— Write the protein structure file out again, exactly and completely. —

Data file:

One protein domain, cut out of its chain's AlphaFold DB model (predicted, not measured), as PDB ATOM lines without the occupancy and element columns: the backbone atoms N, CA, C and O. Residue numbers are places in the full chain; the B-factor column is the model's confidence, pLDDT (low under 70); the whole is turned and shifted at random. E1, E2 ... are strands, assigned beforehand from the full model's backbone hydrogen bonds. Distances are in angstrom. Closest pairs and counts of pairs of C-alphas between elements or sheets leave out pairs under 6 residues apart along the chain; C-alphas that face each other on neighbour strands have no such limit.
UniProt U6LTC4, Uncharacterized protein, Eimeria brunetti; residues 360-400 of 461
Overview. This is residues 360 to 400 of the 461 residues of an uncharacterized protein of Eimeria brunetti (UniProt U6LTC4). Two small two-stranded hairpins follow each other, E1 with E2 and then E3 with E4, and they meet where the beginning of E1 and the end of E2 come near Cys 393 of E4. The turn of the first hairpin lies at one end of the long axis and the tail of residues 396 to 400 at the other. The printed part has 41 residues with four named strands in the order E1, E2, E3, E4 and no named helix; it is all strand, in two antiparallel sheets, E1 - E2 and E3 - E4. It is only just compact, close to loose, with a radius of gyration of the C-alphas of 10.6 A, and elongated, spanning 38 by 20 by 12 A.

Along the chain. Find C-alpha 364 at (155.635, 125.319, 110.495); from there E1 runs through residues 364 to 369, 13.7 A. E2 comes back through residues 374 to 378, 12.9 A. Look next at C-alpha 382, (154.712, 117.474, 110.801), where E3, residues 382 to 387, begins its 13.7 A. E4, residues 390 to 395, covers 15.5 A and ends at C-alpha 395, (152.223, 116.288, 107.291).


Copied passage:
One protein domain, cut out of its chain's AlphaFold DB model (predicted, not measured), as PDB ATOM lines without the occupancy and element columns: the backbone atoms N, CA, C and O. Residue numbers are places in the full chain; the B-factor column is the model's confidence, pLDDT (low under 70); the whole is turned and shifted at random. E1, E2 ... are strands, assigned beforehand from the full model's backbone hydrogen bonds. Distances are in angstrom. Closest pairs and counts of pairs of C-alphas between elements or sheets leave out pairs under 6 residues apart along the chain; C-alphas that face each other on neighbour strands have no such limit.
UniProt U6LTC4, Uncharacterized protein, Eimeria brunetti; residues 360-400 of 461
Overview. This is residues 360 to 400 of the 461 residues of an uncharacterized protein of Eimeria brunetti (UniProt U6LTC4). Two small two-stranded hairpins follow each other, E1 with E2 and then E3 with E4, and they meet where the beginning of E1 and the end of E2 come near Cys 393 of E4. The turn of the first hairpin lies at one end of the long axis and the tail of residues 396 to 400 at the other. The printed part has 41 residues with four named strands in the order E1, E2, E3, E4 and no named helix; it is all strand, in two antiparallel sheets, E1 - E2 and E3 - E4. It is only just compact, close to loose, with a radius of gyration of the C-alphas of 10.6 A, and elongated, spanning 38 by 20 by 12 A.

Along the chain. Find C-alpha 364 at (155.635, 125.319, 110.495); from there E1 runs through residues 364 to 369, 13.7 A. E2 comes back through residues 374 to 378, 12.9 A. Look next at C-alpha 382, (154.712, 117.474, 110.801), where E3, residues 382 to 387, begins its 13.7 A. E4, residues 390 to 395, covers 15.5 A and ends at C-alpha 395, (152.223, 116.288, 107.291).